Spending Review: Cuts could cost charities 'billions'

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The government's spending cuts could cost voluntary organisations billions of pounds, the charities' regulator in England and Wales has warned.

Charity Commission chairwoman Dame Suzi Leather said cutting funding to charities that were providing key public services would be short-sighted.

She told BBC One's Politics Show that it threatened to undermine the prime minister's Big Society project.

The Cabinet Office said charity funding would increase in the long term.

Many of the 160,000 organisations the Charities Commission oversees provide key services for councils and rely on local authorities for funding.

'Pull the rug'

Dame Suzi warned that a cut in the amount of money going to children's services could mean more young people from deprived backgrounds ending up in police stations and the criminal justice system, presenting the taxpayer with an even bigger bill.

She also said poorer areas relied more heavily on the taxpayer and could suffer most.

Dame Suzi feared that up to £5bn could be cut from charities which would hit Mr Cameron's Big Society idea.

She said: "If you cut the charities, you are cutting our ability to help each other, you are cutting what structures our neighbourliness. That is what Big Society is all about, so you are pulling the rug from under that."

Dame Suzi, a Labour Party member, was appointed to the Charity Commission in August 2006.

In a statement to the BBC, the Cabinet Office said it recognised the cuts would be challenging for some voluntary organisations, and it would work quickly to start a £100m short-term fund to help charities with funding shortfalls.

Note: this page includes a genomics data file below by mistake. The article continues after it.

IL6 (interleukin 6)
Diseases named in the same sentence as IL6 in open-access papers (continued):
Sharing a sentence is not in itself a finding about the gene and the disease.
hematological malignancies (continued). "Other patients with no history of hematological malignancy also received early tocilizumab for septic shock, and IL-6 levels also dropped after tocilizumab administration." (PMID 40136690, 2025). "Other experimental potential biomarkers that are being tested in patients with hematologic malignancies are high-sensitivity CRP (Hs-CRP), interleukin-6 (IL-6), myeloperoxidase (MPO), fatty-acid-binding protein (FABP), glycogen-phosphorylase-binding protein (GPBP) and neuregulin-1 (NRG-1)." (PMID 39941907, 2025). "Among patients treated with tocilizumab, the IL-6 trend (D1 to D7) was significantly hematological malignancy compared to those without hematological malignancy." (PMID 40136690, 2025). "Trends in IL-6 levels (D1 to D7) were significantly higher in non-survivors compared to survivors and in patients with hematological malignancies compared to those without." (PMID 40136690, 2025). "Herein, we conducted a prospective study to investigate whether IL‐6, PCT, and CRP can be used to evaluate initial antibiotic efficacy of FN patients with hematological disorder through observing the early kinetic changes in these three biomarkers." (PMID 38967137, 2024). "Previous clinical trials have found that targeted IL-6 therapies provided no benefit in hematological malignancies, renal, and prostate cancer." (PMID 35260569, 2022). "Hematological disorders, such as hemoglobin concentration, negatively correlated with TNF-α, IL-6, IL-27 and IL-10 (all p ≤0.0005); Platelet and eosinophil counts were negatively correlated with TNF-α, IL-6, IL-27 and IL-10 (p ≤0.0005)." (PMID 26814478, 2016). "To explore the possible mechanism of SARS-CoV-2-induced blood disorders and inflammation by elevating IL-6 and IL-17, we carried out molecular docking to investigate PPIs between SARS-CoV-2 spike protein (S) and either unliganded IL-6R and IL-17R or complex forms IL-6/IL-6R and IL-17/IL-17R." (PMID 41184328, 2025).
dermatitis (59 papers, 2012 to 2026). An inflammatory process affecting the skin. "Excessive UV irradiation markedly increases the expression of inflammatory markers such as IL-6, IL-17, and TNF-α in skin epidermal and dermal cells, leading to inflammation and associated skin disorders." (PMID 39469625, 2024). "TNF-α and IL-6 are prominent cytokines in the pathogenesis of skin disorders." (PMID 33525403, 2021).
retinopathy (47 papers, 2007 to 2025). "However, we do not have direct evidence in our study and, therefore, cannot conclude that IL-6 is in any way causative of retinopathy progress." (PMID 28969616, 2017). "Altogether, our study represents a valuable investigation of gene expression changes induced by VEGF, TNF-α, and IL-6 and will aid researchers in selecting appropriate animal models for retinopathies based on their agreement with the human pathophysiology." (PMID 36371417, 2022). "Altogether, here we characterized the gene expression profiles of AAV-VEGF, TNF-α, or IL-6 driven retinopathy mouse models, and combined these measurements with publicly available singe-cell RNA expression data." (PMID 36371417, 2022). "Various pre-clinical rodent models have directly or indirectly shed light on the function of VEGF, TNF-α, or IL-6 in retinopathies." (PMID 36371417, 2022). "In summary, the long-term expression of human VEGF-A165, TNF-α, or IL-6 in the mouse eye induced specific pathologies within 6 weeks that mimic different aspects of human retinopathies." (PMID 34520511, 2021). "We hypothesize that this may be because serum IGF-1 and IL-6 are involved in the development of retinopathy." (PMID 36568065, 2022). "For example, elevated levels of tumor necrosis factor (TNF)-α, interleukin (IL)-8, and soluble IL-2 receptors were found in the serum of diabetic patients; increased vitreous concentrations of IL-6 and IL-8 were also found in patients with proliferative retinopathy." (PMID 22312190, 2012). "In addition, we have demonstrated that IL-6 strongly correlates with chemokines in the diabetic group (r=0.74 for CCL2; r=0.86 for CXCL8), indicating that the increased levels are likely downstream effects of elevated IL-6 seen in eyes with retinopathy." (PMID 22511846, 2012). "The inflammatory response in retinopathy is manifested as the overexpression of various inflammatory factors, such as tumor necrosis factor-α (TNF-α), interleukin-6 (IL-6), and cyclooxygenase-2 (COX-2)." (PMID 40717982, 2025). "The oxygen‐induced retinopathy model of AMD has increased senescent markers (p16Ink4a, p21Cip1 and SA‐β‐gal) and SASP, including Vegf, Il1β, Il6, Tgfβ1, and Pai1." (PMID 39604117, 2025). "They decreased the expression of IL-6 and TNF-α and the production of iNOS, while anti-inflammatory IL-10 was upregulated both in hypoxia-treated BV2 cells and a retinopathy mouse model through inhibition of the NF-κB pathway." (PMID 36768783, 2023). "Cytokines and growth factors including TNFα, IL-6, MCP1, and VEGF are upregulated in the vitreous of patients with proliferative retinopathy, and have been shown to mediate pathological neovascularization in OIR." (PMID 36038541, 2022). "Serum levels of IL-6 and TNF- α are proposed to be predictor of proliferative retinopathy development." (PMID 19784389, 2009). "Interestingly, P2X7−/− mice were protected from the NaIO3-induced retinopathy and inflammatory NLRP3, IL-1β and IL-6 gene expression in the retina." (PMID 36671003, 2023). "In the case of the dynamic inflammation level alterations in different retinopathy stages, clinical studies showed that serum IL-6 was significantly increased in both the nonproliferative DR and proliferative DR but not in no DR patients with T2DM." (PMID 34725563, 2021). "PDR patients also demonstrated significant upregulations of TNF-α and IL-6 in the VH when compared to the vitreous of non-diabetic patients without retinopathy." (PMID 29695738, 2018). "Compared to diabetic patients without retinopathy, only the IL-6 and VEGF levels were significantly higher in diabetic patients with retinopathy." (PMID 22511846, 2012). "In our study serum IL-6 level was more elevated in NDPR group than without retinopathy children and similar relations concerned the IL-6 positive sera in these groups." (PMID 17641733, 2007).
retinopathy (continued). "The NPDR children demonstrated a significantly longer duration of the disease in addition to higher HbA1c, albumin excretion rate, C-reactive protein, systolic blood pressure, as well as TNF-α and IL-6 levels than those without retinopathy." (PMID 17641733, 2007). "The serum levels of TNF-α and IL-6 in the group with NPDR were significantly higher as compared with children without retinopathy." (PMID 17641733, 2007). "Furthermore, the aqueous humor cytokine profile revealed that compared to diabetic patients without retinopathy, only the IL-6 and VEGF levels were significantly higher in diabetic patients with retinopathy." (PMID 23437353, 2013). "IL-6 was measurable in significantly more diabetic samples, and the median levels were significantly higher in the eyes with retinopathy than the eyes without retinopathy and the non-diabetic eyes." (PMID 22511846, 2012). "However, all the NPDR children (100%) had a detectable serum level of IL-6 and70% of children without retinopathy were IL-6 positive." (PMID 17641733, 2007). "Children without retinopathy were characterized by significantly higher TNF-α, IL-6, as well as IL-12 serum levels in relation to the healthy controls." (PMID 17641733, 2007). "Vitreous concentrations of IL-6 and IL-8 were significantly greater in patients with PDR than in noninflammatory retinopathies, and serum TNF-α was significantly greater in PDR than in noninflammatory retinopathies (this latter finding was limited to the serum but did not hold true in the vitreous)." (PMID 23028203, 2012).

In a No 10 podcast, Mr Cameron said the UK faced a "hard road" but he did not "underestimate how difficult this would be".

The prime minister said drastic action was essential to cut the economic deficit.

He said: "We didn't just do the right thing, we did it the right way. We've gone about these spending cuts in a way that is fair and in a way that promotes economic growth and new jobs."

'Harnessing enthusiasm'

Education Secretary Michael Gove dismissed the £5bn figure as "conjecture" and said councils now had more freedom to decide what to prioritise.

He said some local authorities were cutting funding to the "back office and administration" not funding to voluntary bodies.

He added: "If an organisation is a charity or a voluntary body, almost by definition the spirit that should defuse it is not dependency on the state but the capacity to do more by harnessing the enthusiasm of civil society and the generosity of individuals."

A Cabinet Office spokesman said: "The reforms underpinning the Spending Review represent a significant increase in the opportunities and funding available to the voluntary and community sector (VCS) in the medium and longer term.

"However, to help VCS organisations prepare for these opportunities, the Spending Review makes provision for a £100m Transition Fund to support VCS organisations in the short term."

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